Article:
12 How Can I Find a Crop Insurance Agent? Ask your neighbors for their recommendations. Other growers are one of the best sources of information on where to find a knowledgeable crop insurance agent. Check with the insurance agency where you purchase other types of insurance. Often you can obtain crop insurance through an agent you already use for your farm, automobile, liability, fire, health, or life insurance needs. Many insurance agencies have agents who specialize in crop insurance. Check with businesses or organizations you use for farm business management services. Your banker, cooperative, or a farm organization you belong to may be able to recommend insurance agencies who handle crop insurance. Use the USDA Risk Management Agency s Web site ( to locate an agent in your area. This can be done by clicking on the Agent/Company Locator under Quick Links on the RMA home page. Important Crop Insurance Dates Deadlines for sales closing, final planting date, acreage reporting, billing, and contract changes for New York crop insurance products are listed in Table 3. As a crop insurance user you should be aware of several important dates for filing information and reporting losses: Enrollment and policy change date (sales closing date) last day to apply for coverage or make changes to the policy; the sign up deadline. Early planting date acreage planted before this date is not eligible for replanting payments. Final planting date last day to plant with full coverage. Late planting may be insurable at reduced coverage for some crops. Acreage reporting date last day to report the acreage planted. If not reported, insurance may not be in effect. Date to file notice of crop damage within 72 hours of initial discovery of damage (but not later than 15 days after the end of the insurance period for each insurance unit). There may be additional requirements by crop. An adjuster must have the opportunity to inspect the crop before it is destroyed or put to another use. Payment due date last day to pay the premium without being charged interest. Cancellation date last day to request cancellation of policy for the next year (same date as sales closing date). Production reporting date last day to report production for Actual Production History (APH). Debt termination date date insurance company will terminate policy for nonpayment. Billing date date crop insurance premiums are billed. Crop insurance premiums may be deferred until 30 days after the billing date without interest charges.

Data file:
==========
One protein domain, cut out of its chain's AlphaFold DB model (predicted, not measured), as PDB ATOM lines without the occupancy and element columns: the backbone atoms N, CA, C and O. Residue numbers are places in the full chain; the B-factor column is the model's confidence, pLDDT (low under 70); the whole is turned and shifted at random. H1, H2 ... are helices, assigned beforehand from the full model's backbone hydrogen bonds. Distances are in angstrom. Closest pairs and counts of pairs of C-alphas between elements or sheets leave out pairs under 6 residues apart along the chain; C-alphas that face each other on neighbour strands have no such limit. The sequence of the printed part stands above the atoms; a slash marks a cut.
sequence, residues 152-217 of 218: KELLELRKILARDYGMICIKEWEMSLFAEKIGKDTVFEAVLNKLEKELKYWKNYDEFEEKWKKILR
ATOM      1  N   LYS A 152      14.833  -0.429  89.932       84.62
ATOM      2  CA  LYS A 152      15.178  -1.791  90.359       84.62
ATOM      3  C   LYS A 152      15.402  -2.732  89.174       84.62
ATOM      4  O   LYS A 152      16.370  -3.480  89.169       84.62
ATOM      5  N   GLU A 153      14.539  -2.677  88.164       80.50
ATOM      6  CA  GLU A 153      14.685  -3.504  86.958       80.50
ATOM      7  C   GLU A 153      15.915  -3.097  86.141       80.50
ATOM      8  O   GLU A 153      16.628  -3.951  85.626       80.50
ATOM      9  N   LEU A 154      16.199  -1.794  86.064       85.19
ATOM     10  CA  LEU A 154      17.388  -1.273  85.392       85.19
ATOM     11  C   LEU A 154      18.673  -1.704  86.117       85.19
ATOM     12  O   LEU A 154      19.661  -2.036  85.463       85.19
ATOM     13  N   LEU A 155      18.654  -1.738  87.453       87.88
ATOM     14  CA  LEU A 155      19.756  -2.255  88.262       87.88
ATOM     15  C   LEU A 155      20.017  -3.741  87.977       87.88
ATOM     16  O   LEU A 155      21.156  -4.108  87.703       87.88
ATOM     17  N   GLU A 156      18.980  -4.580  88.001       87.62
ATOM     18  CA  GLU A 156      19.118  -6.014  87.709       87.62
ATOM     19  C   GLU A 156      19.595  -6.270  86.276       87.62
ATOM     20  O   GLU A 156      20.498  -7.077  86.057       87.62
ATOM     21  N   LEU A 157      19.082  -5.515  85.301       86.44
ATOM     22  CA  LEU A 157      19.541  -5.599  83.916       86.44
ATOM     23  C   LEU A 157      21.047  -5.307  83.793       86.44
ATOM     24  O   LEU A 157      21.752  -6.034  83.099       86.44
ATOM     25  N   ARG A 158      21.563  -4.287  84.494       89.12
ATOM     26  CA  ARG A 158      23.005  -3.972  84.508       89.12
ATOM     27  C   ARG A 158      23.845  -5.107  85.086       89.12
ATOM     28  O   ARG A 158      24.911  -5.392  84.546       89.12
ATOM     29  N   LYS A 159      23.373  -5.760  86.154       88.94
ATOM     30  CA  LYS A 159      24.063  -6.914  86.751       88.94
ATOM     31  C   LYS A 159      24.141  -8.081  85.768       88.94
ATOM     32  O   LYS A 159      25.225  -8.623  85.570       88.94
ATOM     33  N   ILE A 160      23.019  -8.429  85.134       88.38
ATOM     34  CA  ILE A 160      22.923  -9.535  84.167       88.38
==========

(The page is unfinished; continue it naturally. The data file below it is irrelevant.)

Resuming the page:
13 End of insurance period the date when your crop insurance coverage ends. Any notices of crop damage must be filed within 15 days of the end of the insurance period. Federal Disaster Assistance Programs Noninsured Disaster Assistance Program (NAP). The NAP program provides benefits to producers of commercial agricultural products for which multi-peril crop insurance coverage is not available. NAP is designed to reduce financial losses when natural disasters cause catastrophic reduction in production. NAP provides coverage that is very similar to that provided by CAT policies available through crop insurance agents. NAP coverage is available through your local USDA Farm Service Agency office. To purchase NAP coverage you pay a fee of $250 per crop per county (with fees capped at $750 per producer per county, but not to exceed a total of $1,875 for producers growing crops in multiple counties). Sign up deadlines for NAP vary by crop; contact your local FSA office for more information. Supplemental Revenue Assistance Payments (SURE). Some growers have not purchased crop insurance coverage because they self-insure with other risk management tools. Many producers have not taken advantage of the minimal levels of protection provided by CAT or NAP coverage because they feel that if a catastrophic event occurs, the U.S. government will offer them disaster assistance. However, recent changes under the 2008 Farm Bill require participation in these programs in order to be eligible for disaster assistance. The 2008 Farm Bill created a permanent crop disaster assistance program to replace the ad hoc crop disaster programs of past years. This new program is known as Supplemental Revenue Assistance Payments (SURE). It is a revenue based program that uses a formula to compare the expected revenue to actual revenue for the entire farming operation. In order to be eligible for the SURE program, you are required to purchase crop insurance or NAP coverage for all crops on your farm (although there are limited exceptions to this rule). For SURE program purposes, a farm refers to all acreage in all counties that is planted or intended to be planted with crops, including all hay crops (with the exception of forage crops intended for grazing). You must also obtain coverage for other crops for which crop insurance or NAP is available, including nursery, honey, aquaculture, and floriculture. Your SURE guarantee is a percentage of your crop insurance and/or NAP guarantee. If you purchase higher levels of crop insurance both your crop insurance and SURE guarantees will be higher. Purchasing crop insurance at the 75 percent coverage level instead of CAT will increase your guarantees for both programs by approximately 2.5 times. Exceptions apply to the requirement to purchase crop insurance or NAP coverage if you are a